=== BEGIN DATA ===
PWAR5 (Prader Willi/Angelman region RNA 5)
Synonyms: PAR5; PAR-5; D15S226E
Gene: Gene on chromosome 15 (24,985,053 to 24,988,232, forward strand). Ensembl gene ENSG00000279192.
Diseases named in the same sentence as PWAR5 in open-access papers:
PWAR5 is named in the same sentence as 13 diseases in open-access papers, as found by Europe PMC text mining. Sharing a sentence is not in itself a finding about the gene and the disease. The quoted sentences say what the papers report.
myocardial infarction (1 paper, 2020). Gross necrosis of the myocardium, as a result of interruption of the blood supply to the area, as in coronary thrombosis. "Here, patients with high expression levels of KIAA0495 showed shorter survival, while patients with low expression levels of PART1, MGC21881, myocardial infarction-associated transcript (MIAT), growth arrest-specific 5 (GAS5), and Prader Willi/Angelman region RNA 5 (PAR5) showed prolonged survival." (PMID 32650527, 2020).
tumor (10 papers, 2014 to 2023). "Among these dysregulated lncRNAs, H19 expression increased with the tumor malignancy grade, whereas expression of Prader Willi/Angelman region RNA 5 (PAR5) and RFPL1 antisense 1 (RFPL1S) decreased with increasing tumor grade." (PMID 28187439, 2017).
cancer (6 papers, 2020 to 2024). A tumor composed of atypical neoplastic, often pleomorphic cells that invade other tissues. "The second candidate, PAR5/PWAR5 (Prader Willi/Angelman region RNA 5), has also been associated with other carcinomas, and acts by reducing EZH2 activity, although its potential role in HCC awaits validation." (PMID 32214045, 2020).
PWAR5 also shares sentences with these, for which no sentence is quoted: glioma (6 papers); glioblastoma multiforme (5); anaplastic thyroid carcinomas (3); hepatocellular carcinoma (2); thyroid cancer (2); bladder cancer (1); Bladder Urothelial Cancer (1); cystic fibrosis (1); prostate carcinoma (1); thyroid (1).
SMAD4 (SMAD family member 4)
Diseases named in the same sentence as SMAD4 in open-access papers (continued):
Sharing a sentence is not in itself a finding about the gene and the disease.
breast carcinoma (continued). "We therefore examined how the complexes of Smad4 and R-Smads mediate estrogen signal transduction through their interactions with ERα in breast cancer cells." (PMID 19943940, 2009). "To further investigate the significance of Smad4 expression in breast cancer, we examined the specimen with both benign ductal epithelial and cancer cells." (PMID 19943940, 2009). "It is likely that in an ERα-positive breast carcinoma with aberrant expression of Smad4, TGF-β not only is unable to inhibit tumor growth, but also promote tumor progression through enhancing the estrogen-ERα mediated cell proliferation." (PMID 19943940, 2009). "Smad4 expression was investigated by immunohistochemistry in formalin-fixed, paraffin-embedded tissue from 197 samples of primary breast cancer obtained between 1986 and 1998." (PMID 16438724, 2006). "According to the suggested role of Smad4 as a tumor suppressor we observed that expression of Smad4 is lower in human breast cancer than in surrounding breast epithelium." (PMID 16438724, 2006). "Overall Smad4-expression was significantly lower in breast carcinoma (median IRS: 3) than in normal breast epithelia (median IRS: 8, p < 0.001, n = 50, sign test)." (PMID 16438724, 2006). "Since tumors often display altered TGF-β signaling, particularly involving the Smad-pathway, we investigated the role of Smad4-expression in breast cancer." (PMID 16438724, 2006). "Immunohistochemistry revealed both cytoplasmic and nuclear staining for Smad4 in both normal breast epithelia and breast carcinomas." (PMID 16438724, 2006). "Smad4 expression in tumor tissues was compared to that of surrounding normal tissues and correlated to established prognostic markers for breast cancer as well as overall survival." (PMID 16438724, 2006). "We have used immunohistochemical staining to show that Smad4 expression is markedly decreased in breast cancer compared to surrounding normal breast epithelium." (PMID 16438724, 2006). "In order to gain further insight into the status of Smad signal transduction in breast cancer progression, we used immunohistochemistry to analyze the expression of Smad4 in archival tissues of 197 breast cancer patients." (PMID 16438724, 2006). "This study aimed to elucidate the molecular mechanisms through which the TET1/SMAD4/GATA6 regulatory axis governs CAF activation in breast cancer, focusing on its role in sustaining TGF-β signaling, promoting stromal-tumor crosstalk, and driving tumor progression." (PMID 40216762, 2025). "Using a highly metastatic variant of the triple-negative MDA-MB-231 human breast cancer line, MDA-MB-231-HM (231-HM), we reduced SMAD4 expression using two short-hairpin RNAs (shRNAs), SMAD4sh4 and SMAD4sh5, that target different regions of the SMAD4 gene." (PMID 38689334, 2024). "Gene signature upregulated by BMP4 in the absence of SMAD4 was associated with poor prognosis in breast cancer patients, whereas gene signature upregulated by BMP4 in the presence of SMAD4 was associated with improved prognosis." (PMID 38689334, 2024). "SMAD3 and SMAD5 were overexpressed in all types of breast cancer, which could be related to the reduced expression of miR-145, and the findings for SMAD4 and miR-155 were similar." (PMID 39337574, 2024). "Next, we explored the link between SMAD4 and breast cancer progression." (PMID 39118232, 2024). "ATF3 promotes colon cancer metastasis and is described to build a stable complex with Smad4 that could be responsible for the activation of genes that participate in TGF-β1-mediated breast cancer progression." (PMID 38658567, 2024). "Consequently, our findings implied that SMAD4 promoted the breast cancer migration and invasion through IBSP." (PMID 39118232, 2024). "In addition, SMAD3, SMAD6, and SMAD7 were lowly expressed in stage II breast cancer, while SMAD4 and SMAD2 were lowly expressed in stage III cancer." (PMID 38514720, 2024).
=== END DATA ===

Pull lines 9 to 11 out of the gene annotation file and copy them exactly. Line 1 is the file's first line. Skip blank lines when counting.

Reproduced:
PWAR5 also shares sentences with these, for which no sentence is quoted: glioma (6 papers); glioblastoma multiforme (5); anaplastic thyroid carcinomas (3); hepatocellular carcinoma (2); thyroid cancer (2); bladder cancer (1); Bladder Urothelial Cancer (1); cystic fibrosis (1); prostate carcinoma (1); thyroid (1).
SMAD4 (SMAD family member 4)
Diseases named in the same sentence as SMAD4 in open-access papers (continued):